There has been a recent flood of news stories and commentary about rapid developments in artificial intelligence that enable you to create digital images, essays, and stories with just a few verbal prompts. What we’ve heard less about is how AI can be used to drive scientific discovery.
Earlier this week, the New York Times ran a compelling story (subscription may be required) about how scientists are using AI to generate new proteins that could help treat cancer and fight viruses like COVID and the flu. AI has the potential to be used in myriad other ways to tackle a wide range of social, environmental, and public health challenges. We’ll continue to highlight news about this topic throughout the year.
Thank you for reading! Now here’s our roundup of recent tech policy news and a podcast worth listening to.
This Week in Washington
- Bloomberg: The outage that affected the Federal Aviation Administration’s critical Notice to Air Missions System that resulted in thousands of delays and flight cancellations Wednesday morning was due to a corrupted computer file, according to people familiar with the preliminary findings in the ongoing investigation.
- Wall Street Journal: In a Wall Street Journal opinion piece, President Biden called on Democrats and Republicans in Congress to take bipartisan action to “hold Big Tech accountable.” The president called for strong federal privacy protections, reforms to Section 230 of the Communications Decency Act to make companies more responsible for content they host and algorithms they use, and action on anticompetitive conduct.
- WIRED: Animal testing has long been necessary for a drug to gain approval by the US Food and Drug Administration—but it may be on its way out. A new law seeks to replace some lab animal use with high-tech alternatives.
- Fierce Telecom: States have already submitted more than 300,000 location challenges since the Federal Communications Commission (FCC) opened the door for them to request corrections to its new and improved broadband map. But as a deadline for availability challenges looms, some states said they’ve encountered issues with the submission process.
- The Hill: The U.S. needs to remain vigilant in efforts to protect against potential Russian cyberattacks as the war with Ukraine presses on, according to Cybersecurity and Infrastructure Security Agency (CISA) Director Jen Easterly.
- Washington Post: The Biden administration is nearing publication of a national cybersecurity blueprint that for the first time embraces a major role in regulation. The strategy, which is a sea change from past blueprints, will arrive in the aftermath of a series of major cyberattacks.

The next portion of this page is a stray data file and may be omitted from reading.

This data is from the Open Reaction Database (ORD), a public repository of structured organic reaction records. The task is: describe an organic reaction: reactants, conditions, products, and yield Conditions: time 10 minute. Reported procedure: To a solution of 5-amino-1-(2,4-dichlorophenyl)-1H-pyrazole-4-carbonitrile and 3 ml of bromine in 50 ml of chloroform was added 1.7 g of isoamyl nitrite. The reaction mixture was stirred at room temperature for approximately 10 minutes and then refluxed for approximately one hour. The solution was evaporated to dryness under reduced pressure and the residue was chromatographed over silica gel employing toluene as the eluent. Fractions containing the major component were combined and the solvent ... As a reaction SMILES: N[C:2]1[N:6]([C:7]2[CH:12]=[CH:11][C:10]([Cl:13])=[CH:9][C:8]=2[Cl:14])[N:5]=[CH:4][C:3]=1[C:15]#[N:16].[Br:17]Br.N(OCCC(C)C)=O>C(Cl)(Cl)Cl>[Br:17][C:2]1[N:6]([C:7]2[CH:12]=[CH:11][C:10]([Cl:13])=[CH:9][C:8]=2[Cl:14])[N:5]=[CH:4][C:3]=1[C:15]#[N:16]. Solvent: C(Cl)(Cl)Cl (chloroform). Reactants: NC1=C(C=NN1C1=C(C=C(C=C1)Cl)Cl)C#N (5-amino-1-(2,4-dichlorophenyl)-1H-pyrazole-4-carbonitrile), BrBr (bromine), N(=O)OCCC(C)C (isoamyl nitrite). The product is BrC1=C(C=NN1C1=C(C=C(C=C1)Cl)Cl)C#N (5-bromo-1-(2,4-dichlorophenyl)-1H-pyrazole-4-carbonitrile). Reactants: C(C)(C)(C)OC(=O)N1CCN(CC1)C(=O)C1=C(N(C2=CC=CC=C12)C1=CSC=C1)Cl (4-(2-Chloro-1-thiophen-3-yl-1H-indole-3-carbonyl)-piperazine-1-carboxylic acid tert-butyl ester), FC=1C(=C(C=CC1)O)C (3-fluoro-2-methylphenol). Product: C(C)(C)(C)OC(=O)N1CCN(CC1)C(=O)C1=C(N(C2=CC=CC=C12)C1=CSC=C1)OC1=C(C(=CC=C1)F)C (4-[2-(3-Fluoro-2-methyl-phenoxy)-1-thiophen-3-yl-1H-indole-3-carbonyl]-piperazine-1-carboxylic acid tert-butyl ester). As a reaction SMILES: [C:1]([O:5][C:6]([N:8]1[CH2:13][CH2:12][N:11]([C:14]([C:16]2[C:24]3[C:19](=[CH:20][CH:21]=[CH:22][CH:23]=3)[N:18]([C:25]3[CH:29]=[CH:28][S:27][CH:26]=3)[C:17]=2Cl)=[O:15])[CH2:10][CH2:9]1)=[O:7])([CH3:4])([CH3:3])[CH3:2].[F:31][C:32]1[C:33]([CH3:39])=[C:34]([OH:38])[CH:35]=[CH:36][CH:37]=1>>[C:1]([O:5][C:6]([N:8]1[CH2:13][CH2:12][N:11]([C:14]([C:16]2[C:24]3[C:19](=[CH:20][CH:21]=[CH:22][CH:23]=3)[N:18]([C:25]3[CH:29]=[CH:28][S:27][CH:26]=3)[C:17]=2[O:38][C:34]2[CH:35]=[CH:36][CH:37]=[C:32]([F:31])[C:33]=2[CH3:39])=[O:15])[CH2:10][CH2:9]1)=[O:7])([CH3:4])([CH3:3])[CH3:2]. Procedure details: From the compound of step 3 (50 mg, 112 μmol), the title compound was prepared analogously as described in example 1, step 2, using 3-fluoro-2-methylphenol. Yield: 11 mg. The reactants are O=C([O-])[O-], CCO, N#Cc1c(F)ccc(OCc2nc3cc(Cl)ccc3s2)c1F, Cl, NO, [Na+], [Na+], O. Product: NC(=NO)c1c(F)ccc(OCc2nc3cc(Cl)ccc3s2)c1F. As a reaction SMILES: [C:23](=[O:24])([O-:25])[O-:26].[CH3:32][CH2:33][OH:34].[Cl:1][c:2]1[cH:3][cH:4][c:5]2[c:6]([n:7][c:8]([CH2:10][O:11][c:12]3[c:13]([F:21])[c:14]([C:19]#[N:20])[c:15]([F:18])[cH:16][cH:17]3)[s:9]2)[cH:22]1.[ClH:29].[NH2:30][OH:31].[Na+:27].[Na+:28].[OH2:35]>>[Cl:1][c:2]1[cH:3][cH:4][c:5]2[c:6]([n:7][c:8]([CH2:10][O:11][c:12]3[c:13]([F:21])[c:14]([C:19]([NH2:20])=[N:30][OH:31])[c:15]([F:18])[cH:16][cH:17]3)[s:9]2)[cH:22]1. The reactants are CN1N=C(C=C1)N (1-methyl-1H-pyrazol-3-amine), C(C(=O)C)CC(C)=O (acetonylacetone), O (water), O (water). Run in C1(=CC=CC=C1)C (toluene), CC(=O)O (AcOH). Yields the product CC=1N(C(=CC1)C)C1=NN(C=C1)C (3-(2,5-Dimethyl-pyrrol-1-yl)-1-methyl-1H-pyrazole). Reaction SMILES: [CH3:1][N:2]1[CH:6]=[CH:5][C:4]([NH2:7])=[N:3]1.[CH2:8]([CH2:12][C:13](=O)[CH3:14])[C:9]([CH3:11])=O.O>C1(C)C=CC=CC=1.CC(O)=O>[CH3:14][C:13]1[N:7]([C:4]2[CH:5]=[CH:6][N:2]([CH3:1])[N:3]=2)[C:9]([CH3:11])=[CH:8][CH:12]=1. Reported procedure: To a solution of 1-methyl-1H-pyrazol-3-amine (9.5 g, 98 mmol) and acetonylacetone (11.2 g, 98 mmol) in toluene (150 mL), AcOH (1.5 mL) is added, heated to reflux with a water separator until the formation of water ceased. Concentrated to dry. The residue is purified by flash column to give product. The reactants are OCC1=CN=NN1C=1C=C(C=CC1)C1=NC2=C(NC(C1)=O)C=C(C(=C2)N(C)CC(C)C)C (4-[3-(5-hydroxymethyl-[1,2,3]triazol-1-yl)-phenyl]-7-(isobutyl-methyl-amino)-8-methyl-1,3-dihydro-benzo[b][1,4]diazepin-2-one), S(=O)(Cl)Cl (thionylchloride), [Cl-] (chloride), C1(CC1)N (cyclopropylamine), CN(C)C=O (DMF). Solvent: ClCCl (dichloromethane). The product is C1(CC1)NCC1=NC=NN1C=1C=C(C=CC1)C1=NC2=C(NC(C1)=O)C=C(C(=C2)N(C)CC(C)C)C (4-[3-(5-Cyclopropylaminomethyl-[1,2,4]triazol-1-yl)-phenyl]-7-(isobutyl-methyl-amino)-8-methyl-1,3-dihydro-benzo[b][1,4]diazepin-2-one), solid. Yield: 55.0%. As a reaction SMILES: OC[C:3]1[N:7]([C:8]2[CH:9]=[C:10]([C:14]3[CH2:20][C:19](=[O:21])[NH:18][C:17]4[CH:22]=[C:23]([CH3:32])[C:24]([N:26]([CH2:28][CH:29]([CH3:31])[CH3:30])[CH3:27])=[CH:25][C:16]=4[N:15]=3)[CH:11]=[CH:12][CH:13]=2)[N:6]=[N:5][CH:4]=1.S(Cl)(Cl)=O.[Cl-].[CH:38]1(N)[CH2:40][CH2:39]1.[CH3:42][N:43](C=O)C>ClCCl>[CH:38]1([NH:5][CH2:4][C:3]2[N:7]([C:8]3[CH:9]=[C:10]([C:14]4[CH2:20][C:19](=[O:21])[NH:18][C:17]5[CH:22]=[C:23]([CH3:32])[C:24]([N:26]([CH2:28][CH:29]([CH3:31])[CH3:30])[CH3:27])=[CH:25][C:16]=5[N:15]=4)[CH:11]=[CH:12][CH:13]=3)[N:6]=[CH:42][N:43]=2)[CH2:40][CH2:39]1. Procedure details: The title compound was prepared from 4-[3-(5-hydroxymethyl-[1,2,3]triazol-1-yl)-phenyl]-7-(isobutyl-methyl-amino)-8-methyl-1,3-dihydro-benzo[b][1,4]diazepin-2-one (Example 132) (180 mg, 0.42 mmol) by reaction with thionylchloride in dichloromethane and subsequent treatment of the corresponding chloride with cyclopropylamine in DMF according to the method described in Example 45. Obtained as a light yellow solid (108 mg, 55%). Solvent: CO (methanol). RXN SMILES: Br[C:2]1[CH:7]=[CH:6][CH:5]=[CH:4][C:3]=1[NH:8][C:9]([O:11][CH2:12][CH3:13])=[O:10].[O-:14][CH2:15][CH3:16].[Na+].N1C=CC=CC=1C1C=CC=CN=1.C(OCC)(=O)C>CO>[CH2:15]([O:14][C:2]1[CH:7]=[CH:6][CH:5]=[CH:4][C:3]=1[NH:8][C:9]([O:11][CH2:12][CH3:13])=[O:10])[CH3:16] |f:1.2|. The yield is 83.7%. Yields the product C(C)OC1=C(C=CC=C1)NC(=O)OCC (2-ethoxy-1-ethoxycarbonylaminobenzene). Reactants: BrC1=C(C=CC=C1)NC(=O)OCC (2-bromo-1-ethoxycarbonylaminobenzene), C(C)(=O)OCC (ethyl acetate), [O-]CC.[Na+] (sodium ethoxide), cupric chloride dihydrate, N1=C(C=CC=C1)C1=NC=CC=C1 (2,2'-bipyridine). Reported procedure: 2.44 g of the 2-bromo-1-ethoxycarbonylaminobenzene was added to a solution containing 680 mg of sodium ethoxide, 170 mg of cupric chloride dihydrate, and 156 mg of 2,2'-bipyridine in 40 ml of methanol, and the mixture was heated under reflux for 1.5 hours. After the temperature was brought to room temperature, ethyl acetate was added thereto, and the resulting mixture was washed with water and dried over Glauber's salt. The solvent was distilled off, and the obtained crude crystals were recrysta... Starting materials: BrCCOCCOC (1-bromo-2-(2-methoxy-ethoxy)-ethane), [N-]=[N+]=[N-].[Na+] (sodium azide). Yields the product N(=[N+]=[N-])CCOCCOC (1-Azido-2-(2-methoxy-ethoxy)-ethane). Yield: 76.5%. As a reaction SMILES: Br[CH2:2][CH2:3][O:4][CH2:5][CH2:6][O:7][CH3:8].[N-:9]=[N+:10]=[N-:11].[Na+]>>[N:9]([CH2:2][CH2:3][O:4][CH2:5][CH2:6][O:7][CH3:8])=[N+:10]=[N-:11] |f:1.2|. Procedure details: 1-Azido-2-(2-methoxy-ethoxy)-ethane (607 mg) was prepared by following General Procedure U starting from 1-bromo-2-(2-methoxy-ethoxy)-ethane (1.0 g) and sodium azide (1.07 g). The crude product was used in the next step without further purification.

- Semafor: Microsoft has been in talks to invest $10 billion into the owner of ChatGPT, the wildly popular app that has thrilled casual users and artificial intelligence experts since its latest software was released last month, people familiar with the matter said.
- Axios: A major new federal lawsuit playing out this winter argues that social media platforms are “defective” products that can be held legally responsible for the harm they cause to younger users.
- Forbes: A new study shows immigrants produce a significant percentage of innovations in America and make U.S.-born individuals more inventive. The findings support other research that concludes the United States gains from more welcoming immigration policies.
- CyberScoop: Illicit cryptocurrency activity reached an all-time high of $20.1 billion in 2022, increasing from $18 billion the previous year in large part due to escalating U.S. sanctions targeting digital currencies, according to a report released Thursday by researchers at Chainalysis.
- Semafor: Brazilians and foreign observers are trying to sort out what role social media (specifically an app called Kwai) played in a riot on Sunday when supporters of former president Jair Bolsonaro stormed Congress, the Supreme Court, and the presidential palace in the capital Brasilia.
- Reuters: The United States, Mexico and Canada on Tuesday vowed to tighten economic ties, producing more goods regionally and boosting semiconductor output, even as integration is hampered by an ongoing dispute over Mexico’s nationalist energy policies.
- The Southwest Airlines Meltdown
Air travel was a mess over the holidays — in the last 10 days of December, 30,000 flights were canceled. While every airline was affected, one stood out: Southwest, which over the past few decades has transformed how Americans fly, melted down. In the last 10 days of the year, it canceled as many flights as it had done in the previous 10 months. So what went wrong? Guest: Niraj Chokshi, a business reporter for The New York Times.Background reading: Southwest’s crisis shows what can go wrong when a company relied on by millions of people moves too slowly to invest in unglamorous parts of its operation. The airline’s customers incurred thousands in expenses as they scrambled to get home. (The Southwest Airlines Meltdown – January 10, 2023)